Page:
I expected a muddle in Libya, but this exceeds my expectations. It’s bizarre to have a U.S. president putting the U.S. military at the service of a goal of the “international community” (merely protection of the population) rather than at the service of his own stated goal (the end of Qaddafi’s regime).
We’re engaged in mincing definitional games about when we’ll target the Libyan military and when a rebel is a civilian worthy of protection and when he isn’t. I’d think at the very least we’d be hitting what we can of Qaddafi’s ground assets in and around Ajdabiya, Misrata, and Zawiya, given that it was an unconditional demand of President Obama that Qaddafi remove his forces from those places in his speech Friday. That demand seemed to make the most minimal goal of the military campaign rolling Qaddafi back from all the gains he had made in recent weeks.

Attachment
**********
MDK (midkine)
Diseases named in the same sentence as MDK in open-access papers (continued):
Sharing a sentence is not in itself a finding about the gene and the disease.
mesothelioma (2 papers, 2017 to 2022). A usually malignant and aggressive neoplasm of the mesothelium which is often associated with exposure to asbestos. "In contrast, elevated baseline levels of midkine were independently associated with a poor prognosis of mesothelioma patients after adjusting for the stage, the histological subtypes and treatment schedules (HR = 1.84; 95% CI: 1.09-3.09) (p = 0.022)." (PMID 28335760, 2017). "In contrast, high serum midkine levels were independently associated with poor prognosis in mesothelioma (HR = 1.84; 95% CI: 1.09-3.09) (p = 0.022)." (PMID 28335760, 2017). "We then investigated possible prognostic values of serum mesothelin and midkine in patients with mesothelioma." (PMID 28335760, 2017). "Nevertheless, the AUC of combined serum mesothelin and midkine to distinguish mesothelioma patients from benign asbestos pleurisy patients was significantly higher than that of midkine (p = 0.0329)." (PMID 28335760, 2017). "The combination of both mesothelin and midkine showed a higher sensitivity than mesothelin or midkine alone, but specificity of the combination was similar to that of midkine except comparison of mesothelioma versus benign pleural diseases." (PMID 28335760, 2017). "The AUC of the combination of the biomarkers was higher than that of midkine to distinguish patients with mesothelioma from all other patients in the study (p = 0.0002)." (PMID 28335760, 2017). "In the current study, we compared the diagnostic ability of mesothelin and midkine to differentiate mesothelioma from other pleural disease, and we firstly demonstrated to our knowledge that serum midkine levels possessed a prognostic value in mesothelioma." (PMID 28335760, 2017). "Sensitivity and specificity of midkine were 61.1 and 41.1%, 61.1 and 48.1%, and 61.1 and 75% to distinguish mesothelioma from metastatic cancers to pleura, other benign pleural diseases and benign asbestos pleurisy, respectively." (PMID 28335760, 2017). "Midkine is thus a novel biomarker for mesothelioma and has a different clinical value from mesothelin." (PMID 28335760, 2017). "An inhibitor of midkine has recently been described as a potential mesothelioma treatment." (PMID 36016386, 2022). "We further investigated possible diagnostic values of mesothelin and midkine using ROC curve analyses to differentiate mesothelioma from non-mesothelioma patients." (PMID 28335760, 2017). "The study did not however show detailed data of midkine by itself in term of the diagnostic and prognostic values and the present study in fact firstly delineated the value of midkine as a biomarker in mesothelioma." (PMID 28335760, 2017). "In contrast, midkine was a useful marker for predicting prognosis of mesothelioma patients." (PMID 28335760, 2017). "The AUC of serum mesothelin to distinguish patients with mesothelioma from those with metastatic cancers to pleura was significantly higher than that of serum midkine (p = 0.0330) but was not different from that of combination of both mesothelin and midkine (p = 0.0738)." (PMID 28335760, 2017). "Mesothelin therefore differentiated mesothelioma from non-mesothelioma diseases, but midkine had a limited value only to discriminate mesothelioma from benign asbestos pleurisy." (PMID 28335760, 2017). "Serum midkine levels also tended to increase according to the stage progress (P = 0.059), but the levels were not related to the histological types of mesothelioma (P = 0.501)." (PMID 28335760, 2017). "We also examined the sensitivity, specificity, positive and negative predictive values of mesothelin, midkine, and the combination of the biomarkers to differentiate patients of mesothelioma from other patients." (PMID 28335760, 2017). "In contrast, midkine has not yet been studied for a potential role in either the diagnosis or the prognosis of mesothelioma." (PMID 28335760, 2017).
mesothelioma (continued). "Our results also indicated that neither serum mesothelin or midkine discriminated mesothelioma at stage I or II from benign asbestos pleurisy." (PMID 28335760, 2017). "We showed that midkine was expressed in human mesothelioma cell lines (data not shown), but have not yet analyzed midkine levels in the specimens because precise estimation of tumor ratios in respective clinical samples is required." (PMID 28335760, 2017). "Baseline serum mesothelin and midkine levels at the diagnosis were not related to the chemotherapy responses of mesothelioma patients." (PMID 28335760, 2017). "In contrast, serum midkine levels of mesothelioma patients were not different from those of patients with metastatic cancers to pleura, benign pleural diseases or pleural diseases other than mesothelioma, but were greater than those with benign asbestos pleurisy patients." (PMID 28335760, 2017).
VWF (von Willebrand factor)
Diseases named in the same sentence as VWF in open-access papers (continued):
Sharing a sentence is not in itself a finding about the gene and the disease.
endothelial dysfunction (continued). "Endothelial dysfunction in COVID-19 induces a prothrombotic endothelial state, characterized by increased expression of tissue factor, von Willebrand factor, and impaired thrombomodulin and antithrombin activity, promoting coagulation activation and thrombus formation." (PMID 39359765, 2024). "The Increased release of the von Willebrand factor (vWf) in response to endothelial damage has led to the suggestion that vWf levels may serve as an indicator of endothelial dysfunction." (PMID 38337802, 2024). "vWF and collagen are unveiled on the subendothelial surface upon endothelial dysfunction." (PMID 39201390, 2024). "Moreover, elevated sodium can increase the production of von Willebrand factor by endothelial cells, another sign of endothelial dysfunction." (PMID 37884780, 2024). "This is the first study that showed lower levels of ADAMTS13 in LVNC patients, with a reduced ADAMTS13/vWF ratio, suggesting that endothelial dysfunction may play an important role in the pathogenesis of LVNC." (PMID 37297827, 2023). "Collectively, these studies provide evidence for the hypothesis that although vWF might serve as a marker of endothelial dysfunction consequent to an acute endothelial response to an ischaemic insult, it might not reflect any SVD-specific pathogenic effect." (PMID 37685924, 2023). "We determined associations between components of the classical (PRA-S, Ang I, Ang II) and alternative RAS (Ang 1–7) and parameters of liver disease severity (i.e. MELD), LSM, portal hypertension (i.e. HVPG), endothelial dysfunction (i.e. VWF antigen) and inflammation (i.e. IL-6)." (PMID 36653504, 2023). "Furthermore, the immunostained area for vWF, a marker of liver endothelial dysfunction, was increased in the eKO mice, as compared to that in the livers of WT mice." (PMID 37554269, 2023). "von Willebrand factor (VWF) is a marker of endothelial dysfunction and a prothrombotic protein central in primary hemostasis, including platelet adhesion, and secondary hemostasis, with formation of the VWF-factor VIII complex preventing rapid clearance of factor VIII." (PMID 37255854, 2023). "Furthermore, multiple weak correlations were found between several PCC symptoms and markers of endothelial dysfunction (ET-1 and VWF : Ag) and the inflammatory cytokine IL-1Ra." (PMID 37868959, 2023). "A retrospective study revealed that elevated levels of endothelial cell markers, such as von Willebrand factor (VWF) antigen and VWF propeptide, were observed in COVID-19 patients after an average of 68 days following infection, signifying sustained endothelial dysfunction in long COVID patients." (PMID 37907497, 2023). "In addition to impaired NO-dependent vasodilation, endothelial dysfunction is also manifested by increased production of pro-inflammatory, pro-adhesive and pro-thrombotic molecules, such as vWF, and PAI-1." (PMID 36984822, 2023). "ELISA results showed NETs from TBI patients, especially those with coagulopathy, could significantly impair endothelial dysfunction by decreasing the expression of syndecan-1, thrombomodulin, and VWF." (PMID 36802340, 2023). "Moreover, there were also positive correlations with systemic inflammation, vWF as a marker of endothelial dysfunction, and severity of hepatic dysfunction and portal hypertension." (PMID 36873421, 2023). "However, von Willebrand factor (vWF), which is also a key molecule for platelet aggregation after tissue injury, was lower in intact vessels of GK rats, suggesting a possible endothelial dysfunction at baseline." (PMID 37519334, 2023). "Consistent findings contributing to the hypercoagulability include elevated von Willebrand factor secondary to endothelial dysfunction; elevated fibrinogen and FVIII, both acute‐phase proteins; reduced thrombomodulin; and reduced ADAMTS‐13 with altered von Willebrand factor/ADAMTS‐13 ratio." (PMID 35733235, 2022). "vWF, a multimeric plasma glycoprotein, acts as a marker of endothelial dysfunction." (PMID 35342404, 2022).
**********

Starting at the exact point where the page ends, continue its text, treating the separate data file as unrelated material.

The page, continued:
Now, who knows? I think I have a higher tolerance for diplomatic opacity than many others in here, but this is ridiculous. As far as the broader goal in Libya, as I write today, I don’t think we can hope for much besides the ouster of Qaddafi. If we succeed in toppling Qaddafi, it won’t be any great victory for reformers in the region, and the post-Qaddafi dispensation will likely to be messy at best with only one thing to recommend it — no Qaddafi.